As he was once walking in Yerushalayim and saw the Bais Ha’mikdosh laying in ruins, his student Rebbi Yehosuah remarked, “Woe to us that the place where we were able to obtain our forgiveness lies in ruins”. “My son” answered Rebbi Yochanan. “We must always remember that we are still left with one method of forgiveness that is her equal, and that is gemilas chasodim-doing good deeds.”

He would tell his students that there are three things that merit a person with a share in the world to come and they are: a) Living in Eretz Yisroel b) Bringing up one’s children to Torah Study c) Reciting Havdala on wine on Motzoei Shabbos. (Pesochim 113)

Once, when he was told that a certain family of kohanim were all dying before they reached the age of eighteen, he immediately suspected that they came from the family of Eli Ha’kohen that had been cursed with short life. He advised them to devote themselves to Torah study and they would merit longer life. His advice paid off and the family called their children Yochanan in honor of the great tzadik.

He had five students that stood out from amongst all the rest. He praised Rebbi Eliezer ben Horkenus as being like a lime pit that doesn’t lose a drop of its water. About Rebbi Yehosuah ben Chananyah he said, “Praise worthy is the mother that gave birth to such a special son.” Rebbi Yossi HaKohen was praised as the pious one, and Rebbi Shimon ben Nesanel as one who truly feared sin. Rebbi Elozor ben Aroch was likened to a spring whose waters came gushing forth with great strength. If all the scholars would be put on one side of a scale and Rebbi Eliezer ben Horkinus would be put on the other side, he would outweigh them all.

He instituted many important enactments. After the Bais Ha’mikdosh was destroyed he instituted that the lulov and esrog be taken all seven days of Sukkos in all cities around the world. During the time of the Bais Hamikdosh it was taken only for one day. The only place it was taken for all seven days was in the Bais Ha’mikdosh itself. He instituted many other important enactments in order to strengthen Torah law and remember the Beit Ha’Mikdosh.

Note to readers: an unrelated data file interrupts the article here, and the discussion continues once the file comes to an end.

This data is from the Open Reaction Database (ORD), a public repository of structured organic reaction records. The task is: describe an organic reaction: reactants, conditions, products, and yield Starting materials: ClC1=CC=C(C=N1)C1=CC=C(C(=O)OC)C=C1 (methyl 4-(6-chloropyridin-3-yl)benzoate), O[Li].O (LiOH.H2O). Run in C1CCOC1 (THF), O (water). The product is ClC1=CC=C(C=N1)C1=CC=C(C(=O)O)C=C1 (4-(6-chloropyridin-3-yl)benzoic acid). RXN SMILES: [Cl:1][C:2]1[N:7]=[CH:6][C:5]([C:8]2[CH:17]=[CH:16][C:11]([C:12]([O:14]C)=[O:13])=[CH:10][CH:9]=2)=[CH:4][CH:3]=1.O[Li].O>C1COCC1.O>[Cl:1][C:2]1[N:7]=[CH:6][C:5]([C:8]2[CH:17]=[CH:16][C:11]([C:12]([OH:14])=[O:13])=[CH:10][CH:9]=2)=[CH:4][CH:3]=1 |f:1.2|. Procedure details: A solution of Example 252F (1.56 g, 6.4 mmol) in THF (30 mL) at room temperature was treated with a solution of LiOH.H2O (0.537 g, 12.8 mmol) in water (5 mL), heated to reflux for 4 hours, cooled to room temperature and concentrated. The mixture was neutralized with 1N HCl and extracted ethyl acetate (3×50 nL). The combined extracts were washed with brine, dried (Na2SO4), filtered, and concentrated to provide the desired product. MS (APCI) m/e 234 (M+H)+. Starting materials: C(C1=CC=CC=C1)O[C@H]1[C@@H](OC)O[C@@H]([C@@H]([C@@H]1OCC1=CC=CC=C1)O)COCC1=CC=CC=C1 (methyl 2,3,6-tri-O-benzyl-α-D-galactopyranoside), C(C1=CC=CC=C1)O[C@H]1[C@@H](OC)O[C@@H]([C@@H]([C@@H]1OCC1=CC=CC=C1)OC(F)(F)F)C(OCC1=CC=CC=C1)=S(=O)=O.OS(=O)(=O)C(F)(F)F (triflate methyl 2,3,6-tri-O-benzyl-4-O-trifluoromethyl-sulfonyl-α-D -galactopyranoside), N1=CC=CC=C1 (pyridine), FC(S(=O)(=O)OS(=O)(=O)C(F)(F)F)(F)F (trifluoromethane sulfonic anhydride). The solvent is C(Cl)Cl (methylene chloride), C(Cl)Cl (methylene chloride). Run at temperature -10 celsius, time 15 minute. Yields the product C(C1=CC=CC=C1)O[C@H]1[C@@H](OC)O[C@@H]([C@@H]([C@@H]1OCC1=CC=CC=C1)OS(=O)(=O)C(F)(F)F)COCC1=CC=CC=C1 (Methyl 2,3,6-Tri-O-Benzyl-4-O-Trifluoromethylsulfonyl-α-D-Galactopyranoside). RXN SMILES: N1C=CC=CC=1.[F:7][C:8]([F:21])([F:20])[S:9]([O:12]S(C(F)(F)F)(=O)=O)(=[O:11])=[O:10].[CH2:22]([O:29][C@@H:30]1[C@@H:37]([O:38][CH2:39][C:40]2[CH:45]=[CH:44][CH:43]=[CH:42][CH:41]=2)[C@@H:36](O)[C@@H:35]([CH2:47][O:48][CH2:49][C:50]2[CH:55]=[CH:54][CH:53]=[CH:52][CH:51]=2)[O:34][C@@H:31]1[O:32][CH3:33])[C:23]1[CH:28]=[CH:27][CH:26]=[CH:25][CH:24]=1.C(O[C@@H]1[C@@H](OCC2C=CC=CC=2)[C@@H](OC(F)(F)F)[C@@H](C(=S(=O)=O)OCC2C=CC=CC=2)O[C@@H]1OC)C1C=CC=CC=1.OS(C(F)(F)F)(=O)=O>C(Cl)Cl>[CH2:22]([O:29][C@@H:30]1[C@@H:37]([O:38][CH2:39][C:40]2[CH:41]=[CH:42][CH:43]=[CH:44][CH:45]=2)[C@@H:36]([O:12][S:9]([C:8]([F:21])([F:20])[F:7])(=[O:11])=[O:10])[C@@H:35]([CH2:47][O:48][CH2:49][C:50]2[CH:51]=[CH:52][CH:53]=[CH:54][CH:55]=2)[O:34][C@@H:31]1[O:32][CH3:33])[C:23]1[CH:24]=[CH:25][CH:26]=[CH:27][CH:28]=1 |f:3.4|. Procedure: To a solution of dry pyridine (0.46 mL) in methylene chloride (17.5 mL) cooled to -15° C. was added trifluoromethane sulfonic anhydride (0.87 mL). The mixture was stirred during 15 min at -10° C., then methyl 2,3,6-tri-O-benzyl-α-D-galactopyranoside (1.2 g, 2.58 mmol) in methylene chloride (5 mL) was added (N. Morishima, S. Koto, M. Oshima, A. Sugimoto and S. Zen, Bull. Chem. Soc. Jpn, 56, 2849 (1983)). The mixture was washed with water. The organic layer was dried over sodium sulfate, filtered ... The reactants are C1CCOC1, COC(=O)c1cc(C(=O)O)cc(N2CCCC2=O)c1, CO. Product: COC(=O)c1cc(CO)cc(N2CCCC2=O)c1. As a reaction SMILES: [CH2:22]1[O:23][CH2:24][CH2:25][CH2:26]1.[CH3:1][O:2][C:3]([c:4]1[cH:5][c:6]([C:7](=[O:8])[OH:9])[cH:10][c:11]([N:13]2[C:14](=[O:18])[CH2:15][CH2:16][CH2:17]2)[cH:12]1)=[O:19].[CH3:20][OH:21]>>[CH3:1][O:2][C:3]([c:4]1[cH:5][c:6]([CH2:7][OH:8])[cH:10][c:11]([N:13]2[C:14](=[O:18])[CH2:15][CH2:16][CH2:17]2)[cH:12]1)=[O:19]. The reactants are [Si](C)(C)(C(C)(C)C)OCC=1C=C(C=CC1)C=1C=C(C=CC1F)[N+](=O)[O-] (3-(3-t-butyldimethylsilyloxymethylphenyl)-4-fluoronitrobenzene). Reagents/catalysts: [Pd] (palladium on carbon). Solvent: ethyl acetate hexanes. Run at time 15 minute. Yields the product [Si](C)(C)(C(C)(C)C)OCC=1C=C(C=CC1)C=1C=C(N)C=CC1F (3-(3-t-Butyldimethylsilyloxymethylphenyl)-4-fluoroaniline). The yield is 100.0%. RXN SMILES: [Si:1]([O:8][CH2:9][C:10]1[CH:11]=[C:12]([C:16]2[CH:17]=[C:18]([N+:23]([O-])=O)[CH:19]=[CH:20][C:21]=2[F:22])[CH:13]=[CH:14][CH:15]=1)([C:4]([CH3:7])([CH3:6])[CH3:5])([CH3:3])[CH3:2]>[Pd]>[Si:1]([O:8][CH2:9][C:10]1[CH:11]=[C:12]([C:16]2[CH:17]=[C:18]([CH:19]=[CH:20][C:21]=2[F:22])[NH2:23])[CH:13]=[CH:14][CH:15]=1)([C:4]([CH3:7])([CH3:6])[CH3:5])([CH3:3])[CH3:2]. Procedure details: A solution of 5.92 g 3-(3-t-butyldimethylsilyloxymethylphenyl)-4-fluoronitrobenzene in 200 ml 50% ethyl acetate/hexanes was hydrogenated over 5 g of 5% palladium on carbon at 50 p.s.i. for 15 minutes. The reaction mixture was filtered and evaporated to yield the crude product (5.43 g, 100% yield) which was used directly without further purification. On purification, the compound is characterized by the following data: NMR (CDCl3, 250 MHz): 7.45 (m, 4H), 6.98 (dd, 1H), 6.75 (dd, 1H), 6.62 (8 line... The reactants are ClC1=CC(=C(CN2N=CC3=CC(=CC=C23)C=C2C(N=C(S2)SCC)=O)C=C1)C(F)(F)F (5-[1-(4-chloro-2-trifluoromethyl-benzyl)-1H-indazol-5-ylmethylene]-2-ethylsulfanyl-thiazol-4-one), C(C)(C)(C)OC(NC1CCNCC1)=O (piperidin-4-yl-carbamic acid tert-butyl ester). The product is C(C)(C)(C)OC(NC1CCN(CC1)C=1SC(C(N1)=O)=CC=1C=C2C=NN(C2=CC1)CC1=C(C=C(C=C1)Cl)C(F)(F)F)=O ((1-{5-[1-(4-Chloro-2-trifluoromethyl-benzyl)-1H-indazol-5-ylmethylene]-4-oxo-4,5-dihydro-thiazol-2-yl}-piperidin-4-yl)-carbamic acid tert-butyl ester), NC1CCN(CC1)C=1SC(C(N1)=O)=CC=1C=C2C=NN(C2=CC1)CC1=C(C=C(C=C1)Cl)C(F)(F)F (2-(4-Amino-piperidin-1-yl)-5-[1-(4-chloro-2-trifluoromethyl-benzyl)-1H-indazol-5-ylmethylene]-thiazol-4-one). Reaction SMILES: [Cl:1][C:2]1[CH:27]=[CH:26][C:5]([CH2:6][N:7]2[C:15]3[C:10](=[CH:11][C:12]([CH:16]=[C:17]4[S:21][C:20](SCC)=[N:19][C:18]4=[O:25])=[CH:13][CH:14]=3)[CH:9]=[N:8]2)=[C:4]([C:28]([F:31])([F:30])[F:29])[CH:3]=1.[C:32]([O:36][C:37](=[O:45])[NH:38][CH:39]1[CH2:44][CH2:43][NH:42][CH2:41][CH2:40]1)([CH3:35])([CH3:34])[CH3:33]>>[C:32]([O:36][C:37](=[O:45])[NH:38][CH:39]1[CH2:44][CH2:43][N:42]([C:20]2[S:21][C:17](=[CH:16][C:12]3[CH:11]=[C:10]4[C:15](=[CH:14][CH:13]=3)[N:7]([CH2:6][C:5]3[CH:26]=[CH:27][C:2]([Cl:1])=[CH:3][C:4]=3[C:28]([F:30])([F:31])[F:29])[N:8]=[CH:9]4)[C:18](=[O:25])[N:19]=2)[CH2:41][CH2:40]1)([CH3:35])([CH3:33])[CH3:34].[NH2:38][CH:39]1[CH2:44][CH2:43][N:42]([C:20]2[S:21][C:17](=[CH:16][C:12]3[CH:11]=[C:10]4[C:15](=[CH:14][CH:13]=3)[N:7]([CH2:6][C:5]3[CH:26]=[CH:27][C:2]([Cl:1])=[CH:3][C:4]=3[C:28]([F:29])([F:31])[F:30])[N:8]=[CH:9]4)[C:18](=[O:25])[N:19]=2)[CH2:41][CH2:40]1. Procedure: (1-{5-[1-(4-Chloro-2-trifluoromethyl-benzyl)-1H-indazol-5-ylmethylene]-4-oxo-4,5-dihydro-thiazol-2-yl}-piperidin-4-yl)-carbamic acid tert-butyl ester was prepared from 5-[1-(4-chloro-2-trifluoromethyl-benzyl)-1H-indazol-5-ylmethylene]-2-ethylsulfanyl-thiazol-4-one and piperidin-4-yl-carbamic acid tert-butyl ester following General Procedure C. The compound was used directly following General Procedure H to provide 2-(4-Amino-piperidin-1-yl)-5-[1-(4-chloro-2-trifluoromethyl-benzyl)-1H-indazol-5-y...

When Rebbi Yochanan ben Zakkai became sick, his students came to visit him. When he saw them enter, he began to cry. “Rebbi, the light of Yisroel, the right pillar, the strong hammer,” said his students, “why do you cry?” Answered Rebbi Yochanan, ” If I would have to appear in front of an ordinary King who rules only temporarily and whose anger is not lasting and whose death penalty is only of short duration, wouldn’t I be terrified? Now that I must come before the King of Kings, Whose rule is eternal and Whose anger is eternal and Whose punishment of death remains everlasting, should I not be frightened?”” Furthermore,” he said “there are two paths in front of me, one leads to Gan Eden while the other leads to Gehenom, and one can never be sure on which path he will be led, shouldn’t I therefore cry?”

Thereupon they said to him “Rebbi, please bless us”. He thereupon told them “If only your fear of heaven be equal to your fear of man”. “And not more?” they asked. “When a person sins he is always afraid lest a person see him,” was his reply. “If only you realize that HaShem is always watching.”

As he was about to return his neshomah to the One Above he told his students. “Empty the house of any objects that can become tomei and prepare a chair for Chizkiyahu King of Yehudah who is coming to greet me”. (Berochos 28)

When he died it was said “that the shine of wisdom has gone”.

He lies buried in the city of T’verya, right alongside where the Rambam would be buried 1,100 years later.